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‘Irradiated’ Review: Rithy Panh’s Horrifying Supercut of War and Suffering Across the 20th Century

‘Irradiated’ Review: Rithy Panh’s Horrifying Supercut of War and Suffering Across the 20th Century

“Evil will hunt us if we don’t throw it out from us with open palms,” a disembodied voice declares to us in French at the start of “Irradiated,” Rithy Panh’s mesmerizingly bleak montage of war in the 20th century. “At the top of the sky is pain. It always comes as a surprise.” And so the great onslaught begins as the bombs rain down from the heavens and the image cracks into three perfect squares that stretch across the screen in a narrow sliver of light; together they create an anamorphic slot machine of needless suffering.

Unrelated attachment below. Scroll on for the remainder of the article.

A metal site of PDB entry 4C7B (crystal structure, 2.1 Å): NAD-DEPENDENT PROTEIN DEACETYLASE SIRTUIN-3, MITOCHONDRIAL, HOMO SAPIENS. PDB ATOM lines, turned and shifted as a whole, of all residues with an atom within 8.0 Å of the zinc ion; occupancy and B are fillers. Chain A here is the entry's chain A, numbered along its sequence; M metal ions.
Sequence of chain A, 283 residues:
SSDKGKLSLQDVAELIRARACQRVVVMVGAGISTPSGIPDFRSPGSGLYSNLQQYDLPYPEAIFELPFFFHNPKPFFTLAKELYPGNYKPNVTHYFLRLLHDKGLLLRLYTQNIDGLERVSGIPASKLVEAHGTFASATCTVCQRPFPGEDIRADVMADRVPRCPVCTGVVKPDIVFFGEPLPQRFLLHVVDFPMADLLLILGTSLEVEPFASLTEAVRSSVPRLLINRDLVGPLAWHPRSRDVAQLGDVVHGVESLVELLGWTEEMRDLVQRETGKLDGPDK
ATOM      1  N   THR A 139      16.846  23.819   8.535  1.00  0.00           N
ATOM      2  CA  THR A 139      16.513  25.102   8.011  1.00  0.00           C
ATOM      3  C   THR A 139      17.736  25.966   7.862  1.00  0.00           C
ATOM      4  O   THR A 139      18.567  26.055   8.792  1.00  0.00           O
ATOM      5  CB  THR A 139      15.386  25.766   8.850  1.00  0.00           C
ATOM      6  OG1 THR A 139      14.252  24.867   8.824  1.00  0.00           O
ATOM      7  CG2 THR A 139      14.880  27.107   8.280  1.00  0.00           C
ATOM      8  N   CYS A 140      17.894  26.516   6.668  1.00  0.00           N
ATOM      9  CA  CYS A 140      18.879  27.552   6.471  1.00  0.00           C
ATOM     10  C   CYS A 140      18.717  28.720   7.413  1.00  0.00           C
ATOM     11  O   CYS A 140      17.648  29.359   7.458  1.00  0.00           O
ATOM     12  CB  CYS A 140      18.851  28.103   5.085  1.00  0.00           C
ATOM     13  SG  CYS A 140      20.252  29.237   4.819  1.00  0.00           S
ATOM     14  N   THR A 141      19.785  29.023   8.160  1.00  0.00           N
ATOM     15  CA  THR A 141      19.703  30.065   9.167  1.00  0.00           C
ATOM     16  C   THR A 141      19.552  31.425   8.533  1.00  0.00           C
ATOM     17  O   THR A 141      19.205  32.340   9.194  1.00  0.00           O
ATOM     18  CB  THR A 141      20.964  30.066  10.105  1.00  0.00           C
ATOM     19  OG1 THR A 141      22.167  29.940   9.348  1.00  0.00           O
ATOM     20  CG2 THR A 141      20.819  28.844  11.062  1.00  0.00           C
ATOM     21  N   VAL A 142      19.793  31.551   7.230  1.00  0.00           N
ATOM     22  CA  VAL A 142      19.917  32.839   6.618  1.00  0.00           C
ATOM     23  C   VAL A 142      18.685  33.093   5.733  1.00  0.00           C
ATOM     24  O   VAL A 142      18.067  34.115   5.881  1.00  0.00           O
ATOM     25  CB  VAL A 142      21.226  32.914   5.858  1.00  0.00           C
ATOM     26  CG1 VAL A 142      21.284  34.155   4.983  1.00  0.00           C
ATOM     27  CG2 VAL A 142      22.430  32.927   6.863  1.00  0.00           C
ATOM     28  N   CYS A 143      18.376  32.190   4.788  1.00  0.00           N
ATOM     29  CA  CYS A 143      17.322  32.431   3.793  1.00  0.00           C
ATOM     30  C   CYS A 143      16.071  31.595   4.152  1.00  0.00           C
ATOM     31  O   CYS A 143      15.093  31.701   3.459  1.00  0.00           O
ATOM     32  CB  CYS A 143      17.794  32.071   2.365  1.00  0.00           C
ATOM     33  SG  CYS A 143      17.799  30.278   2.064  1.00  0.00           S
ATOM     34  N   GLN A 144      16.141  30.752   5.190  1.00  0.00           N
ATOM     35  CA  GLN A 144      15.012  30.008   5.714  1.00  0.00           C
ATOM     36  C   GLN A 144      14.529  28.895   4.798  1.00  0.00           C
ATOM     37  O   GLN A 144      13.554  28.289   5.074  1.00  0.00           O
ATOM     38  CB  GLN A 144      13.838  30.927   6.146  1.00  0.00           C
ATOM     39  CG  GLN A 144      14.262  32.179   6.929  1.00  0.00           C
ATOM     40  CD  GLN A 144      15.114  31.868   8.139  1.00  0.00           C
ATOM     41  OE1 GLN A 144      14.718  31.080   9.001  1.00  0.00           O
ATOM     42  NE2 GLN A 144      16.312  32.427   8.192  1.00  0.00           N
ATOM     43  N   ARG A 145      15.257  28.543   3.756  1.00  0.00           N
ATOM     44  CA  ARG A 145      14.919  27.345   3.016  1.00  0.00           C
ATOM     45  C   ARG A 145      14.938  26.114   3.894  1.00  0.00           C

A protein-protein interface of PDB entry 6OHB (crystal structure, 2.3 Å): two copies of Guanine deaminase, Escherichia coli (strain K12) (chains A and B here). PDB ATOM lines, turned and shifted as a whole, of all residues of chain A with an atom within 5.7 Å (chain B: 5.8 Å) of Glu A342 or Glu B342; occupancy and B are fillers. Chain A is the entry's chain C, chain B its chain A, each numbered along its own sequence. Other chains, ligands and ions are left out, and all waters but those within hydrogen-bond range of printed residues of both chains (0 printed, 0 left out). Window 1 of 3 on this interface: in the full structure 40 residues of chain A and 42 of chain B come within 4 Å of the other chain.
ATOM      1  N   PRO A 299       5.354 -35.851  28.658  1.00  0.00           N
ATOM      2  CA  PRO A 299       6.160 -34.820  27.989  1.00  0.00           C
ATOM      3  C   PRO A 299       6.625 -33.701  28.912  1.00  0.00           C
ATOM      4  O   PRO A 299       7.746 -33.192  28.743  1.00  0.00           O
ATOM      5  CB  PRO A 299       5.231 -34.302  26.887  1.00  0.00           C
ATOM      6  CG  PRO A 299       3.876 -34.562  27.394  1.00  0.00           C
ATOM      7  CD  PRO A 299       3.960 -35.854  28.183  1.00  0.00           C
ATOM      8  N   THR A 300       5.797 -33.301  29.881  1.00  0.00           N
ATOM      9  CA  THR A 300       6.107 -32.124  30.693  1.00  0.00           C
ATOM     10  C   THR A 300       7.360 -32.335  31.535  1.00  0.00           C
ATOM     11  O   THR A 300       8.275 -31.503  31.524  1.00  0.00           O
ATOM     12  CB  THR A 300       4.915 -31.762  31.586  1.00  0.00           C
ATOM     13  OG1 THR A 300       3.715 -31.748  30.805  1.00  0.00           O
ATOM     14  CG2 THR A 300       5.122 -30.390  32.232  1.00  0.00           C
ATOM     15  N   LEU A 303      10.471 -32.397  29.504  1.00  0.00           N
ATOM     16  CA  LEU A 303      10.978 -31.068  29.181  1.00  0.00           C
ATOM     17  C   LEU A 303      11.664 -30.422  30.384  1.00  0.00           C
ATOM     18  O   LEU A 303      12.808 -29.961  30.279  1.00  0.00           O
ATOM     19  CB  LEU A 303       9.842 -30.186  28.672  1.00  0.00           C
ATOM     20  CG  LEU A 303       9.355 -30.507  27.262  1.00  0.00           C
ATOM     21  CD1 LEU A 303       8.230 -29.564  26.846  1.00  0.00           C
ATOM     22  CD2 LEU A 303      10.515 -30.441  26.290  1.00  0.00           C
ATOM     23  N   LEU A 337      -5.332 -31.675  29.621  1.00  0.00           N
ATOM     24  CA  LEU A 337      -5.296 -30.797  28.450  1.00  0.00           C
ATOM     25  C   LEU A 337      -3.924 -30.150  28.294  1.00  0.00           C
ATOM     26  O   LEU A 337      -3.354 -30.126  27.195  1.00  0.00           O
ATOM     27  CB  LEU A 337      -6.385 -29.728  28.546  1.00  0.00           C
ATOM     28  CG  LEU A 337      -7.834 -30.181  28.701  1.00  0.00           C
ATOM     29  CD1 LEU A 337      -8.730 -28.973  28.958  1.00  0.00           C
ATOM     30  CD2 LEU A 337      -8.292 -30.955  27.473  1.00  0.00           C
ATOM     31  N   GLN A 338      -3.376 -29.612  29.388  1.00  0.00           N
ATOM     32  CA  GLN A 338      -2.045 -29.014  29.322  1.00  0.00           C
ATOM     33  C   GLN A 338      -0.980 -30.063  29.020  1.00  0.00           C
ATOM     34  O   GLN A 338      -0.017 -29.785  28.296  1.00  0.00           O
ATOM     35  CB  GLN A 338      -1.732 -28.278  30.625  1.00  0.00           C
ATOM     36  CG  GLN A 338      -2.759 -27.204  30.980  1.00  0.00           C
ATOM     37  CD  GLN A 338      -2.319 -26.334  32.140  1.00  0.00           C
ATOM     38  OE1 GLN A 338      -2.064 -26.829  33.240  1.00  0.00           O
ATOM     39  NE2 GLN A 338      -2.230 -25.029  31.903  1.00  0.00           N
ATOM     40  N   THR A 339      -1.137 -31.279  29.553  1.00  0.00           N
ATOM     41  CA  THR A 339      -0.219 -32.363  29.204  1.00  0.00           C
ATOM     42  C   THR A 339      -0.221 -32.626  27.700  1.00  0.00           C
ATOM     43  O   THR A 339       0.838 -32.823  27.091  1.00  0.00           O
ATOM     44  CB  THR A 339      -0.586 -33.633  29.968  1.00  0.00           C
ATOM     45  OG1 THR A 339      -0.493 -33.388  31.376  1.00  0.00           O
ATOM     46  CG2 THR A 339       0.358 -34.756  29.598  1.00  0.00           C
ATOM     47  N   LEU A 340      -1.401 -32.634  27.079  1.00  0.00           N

More often than not, each column shows the same snippet of archival footage, as Nazi rallies bleed into the Khmer Rouge before napalm glazes the treetops of Vietnam. Sometimes, however, the square in the center is out of sync with the two on either side; shots of a bombed out church frame

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